For this upcoming trip, however, I’m changing things around. I’m not going to take the Pink Monster, nor will I take the Think Tank backpack. Instead, I’ve been packing (I began a couple of weeks ago packing/unpacking/repacking) an IT Luggage Shiny Large Dots 24-inch hard-side black roller with large white and pink polka dots. When I purchased that little case, I felt pretty sure it would be an almost one-of-a-kind-easy-to-spot-at-baggage claim kind of case much like my hot-pink suitcase.  Nope. When I flew to Seattle back in April, I saw a young lady retrieving the exact same case. So I’ve applied strips of neon-green duct tape to my case. That ought to set it apart.

1878_IT Roller Case

Believe it or not, I’ve packed almost as much into that little case as I ever did in the Pink Monster! This includes the addition of three large water bottles for my hikes, an extra pair of hiking boots, hat, a pair of Keen sandals, and my Induro Carbon 8X CT213 tripod with an Induro BHD2 ballhead (I had to unscrew the tripod head and place it elsewhere within the case). It excludes the coffee maker (my hotel rooms all have coffee makers, so I’ll still take my bag of coffee, the little #2 filters, and my packets of half & half, ‘cause I gotta have my coffee). I’m beginning to realize that I don’t need as much suitcase space as I thought I needed for trips lasting up to 2 weeks. The weather will be relatively consistent (i.e. hot and dry), but I’ll still pack a raincoat and a couple of lightweight fleece tops, since I expect the mornings and evenings to be quite cool.

Below is a shot of my new case, partially packed (the tripod is hidden underneath other stuff, and I still have a few more items to pack):

1880_IT bag open

Regarding the packing of the camera equipment, I’m taking a camera backpack that I originally was going to stuff into the 28-inch suitcase. As I was going to sleep one night, the light bulb went on and I realized there was no way in hell I could pack that particular camera backpack in the smaller case and also take the Think Tank pack. This required some revisions of what I really wanted to take with me for this trip, in the way of lenses.

I’m still taking the three camera bodies (two Canon 5D Mark II bodies and a rented Canon 5D Mark III because I can’t afford to purchase one outright for myself…yet); I am a firm believer in camera redundancy. I like to know that if one (or both) of my own camera bodies break down, I’ve got that extra one. I am paring down the lenses I take. I’ll just have the 16-35mm, the 70-200mm, and I’ve rented a 14mm fisheye (I want to get in as much as I can of the cliff dwellings in Colorado and Delicate Arch in Utah). I may take the itty bitty 40mm pancakeCanon lens I’ve pre-ordered so I can test it out and then blog about it (provided I receive that lens in time – according to my order history, the processing is still “pending”). And of course, I’ll still take all of my filters and lens hoods and memory cards and such.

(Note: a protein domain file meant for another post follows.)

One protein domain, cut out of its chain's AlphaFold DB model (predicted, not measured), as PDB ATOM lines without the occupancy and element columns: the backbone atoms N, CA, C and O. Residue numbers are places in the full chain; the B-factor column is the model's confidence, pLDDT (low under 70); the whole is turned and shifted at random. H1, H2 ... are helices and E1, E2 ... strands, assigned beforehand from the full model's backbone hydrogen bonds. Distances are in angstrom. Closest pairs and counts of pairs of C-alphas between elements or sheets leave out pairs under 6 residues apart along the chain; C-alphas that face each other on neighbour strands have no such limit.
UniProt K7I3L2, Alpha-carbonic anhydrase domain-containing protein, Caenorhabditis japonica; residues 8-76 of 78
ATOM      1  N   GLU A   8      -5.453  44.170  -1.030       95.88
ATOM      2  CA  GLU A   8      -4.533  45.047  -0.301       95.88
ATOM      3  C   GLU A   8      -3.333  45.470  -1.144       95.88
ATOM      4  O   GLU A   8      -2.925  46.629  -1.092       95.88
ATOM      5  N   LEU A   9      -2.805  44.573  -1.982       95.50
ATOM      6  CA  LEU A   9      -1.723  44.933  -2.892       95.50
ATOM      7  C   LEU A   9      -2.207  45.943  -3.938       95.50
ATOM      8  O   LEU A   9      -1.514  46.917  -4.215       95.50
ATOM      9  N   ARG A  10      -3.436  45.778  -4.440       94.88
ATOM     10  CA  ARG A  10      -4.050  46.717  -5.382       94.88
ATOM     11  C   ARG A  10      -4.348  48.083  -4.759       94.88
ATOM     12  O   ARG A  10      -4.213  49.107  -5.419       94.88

What backpack am I taking, then? It’s the Lowepro Fastpack 350.

1902_Lowepro Front

1901_Lowepro Back

Compared to my Think Tank pack:

1883_Lowepro Vs Think Tank

It’s awesome! I’ve used it a couple of times for my Brazos Bend State Park and Brazoria NWR photo ops. This pack is lightweight (well, it feels that way compared to my Think Tank, when packed) and  nicely padded.  Retrieving a camera/lens is relatively convenient – you don’t even have to take the backpack off in order to access things, although I still find I need to take the pack off to get to my gear – I haven’t quite gotten the method of  swinging-the-pack-around-on-one-shoulder-while-still-standing ironed out just yet. The top portion of the pack can be used for items like memory cards, filters, snack/lunch, extra water bottle, and light jacket or fleece pullover; that’s the main reason for wanting to take this pack.  I’ll be hiking in some really hot areas, where the temps get into the triple digits.  I need to be able to carry more than one large water bottle, plus some snacks.  The Think Tank doesn’t allow for that, but this Lowepro Fastpack 350 sure does.  There is even a padded, zippered slot where I could easily pack my 15-inch HP laptop, if I wanted (and yes, my laptop doesfit in there).  One side of the pack also has a mesh pocket for a large-sized water bottle.  The only caveat another photographer might notice is that there is nothing handy for attaching a folded tripod to the pack.  Not an issue with me, since I use my tripod as a hiking staff to help me maneuver around.

1886_Lowepro Bottom Open

1889_Lowepro Open

Two-and-a-half more months to go, and I am sooooo ready for this trip Open-mouthed smile

1923_Ready to Go

What do you pack for your photo trips?

*Note:  with the exception of the map image, and the Mesa Verde cliff dwelling photo, the rest of the photos in this post were taken with a Canon Powershot G11.

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Filed under Equipment, Photography, Travel